Payback Period (PP)
Suppose you are to choose between two projects, A and B. Project A costs $442 but pays back $200 for the next 3 years, while B costs $718 and pays back $250, $575, and $100 for the next 3 years.
The manual calculations are shown below and in Figure 1.1.
Payback A is between years 2 and 3,as -$442 pays back between $200+$200 in year 2 and $200+$200+$200 in year 3
2 years is $200+$200 or $400 paid back, with $442-$400 =$42 remaining to be paid back in year 3
Payback A = 2 + [$42÷$200] = 2.21 years
Payback B is between years 1 and 2,as -$718 pays back between $250 in year 1 and $250+$575 in year 2
1 year is $250 paid back, with $718-$250 remaining to be paid back in year 2
Payback B = 1 + [($718-$250)÷ $575] = 1.81 years
Figure 1.1: Payback Period Manual Computations
Disadvantages of Payback Period
- Neglects time value of money. To solve this, use present values instead of cash flows, that is, use a discounted payback period instead. This means that in the example above, the $200, or $250, $575, and $100 cash flows are first discounted to present values. See the Discounted Payback Period example below.
- Cash flows and length of time remaining are left out after the payback period. As an example, suppose we have two new projects, X and Y with cash flows as shown below. Both have identical payback periods but clearly, project Y is superior as it has additional cash flows. These cash flows post payback period are ignored.
Discounted Payback Period (DPP)
Suppose you are to choose between two projects, A and B. Project A costs $442 but pays back $200 for the next 3 years, while B costs $718 and pays back $250, $575, and $100 for the next 3 years. Further suppose that the WACC discount rate is 12%. The manual computations are shown below and in Figure 1.2.
Discounted Payback A = 2 + [($442-$338.0)÷ $142.4] = 2.73 years
Discounted Payback B = 2 + [($718-$681.6)÷ $71.2] = 2.51 years
Figure 1.2: Discounted Payback Period Manual Computations
Net Present Value (NPV)
Using the projects A and B below, which project is better assuming a 12% WACC discount rate? Use the NPV method.
Comparing A and B, A has a higher NPV, therefore A should be chosen before B although both projects should be undertaken if there exist sufficient funds, otherwise, only undertake project A. Rank remains the same but NPV values differ using different discount rates. Figure 1.3 shows the computations in Excel using the NPV function. Please note that Excel’s NPV function starts from Year 1, which means you need to set the function for cash flows from Years 1 to N, and add the cash flow of Year 0, as illustrated in Figure 1.3’s two NPV functions.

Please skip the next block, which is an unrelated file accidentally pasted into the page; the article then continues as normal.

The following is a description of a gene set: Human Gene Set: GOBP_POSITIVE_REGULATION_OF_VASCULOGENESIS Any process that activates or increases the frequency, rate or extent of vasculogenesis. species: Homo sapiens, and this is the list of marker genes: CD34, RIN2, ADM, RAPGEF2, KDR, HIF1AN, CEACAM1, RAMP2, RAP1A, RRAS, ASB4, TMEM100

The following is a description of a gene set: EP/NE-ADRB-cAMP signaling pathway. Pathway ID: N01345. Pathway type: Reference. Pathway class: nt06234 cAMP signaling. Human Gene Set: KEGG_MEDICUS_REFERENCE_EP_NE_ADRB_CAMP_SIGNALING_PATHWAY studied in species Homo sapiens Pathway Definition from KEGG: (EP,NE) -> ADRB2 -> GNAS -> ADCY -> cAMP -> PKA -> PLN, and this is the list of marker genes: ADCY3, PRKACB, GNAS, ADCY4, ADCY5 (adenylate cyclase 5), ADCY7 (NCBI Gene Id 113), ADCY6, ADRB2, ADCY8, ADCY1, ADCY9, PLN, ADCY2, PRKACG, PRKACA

Figure 1.3: Net Present Value Manual Computations
Internal Rate of Return (IRR)
Using the same scenario above, calculate the IRR for projects A and B assuming a 12% WACC discount rate (this will now be used as the hurdle rate). Should we accept both projects again, and which project is better?
Using trial and error, simple optimization, or search function (Goal Seek in Excel), we obtain IRR for project A to be 16.99% and 14.99% for project B. The decision should be to choose Project A over B as it has a higher return (IRR) and IRR > k for both. Figure 1.4 shows the annual computations of IRR using Excel’s IRR function (unlike the NPV function that starts with Year 1 cash flow, the IRR function starts with Year 0’s cash flow as illustrated in the figure).
Multiple Internal Rate of Returns
When cash flows are both + and –, there may exist multiple IRRs. For instance, consider a project costing –$1.6M with returns of +$10M in the first year and a loss of –$10M in the second year. What is the project’s IRR?
The conclusion is that one should use all methods at one’s disposal and see which makes more sense. In regular situations, they should all have similar results. Figure 1.5 shows how multiple IRR errors can exist with a simple fluctuating cash flow.
Figure 1.4: Internal Rate of Return Manual Computations
Figure 1.5: Multiple IRR Error
Modified Internal Rate of Return (MIRR)
Calculate the MIRR for the two projects A and B as specified previously. Figure 1.6 shows the manual computations of the modified internal rate of return (MIRR) using cash out-flows (COF) and cash in-flows (CIF):
Profitability Index and Return on Investment (PI and ROI)
Compute the profitability index (PI) and return on investment (ROI) on Projects A and B as previously specified. Figure 1.7 shows the manual computation of the PI and ROI.
We see that ROI and PI of project A exceeds that of project B, so we would recommend going ahead with project A instead of project B.
Figure 1.6: Modified Internal Rate of Return Manual Computations
Figure 1.7: Profitability Index and Return on Investment Manual Computations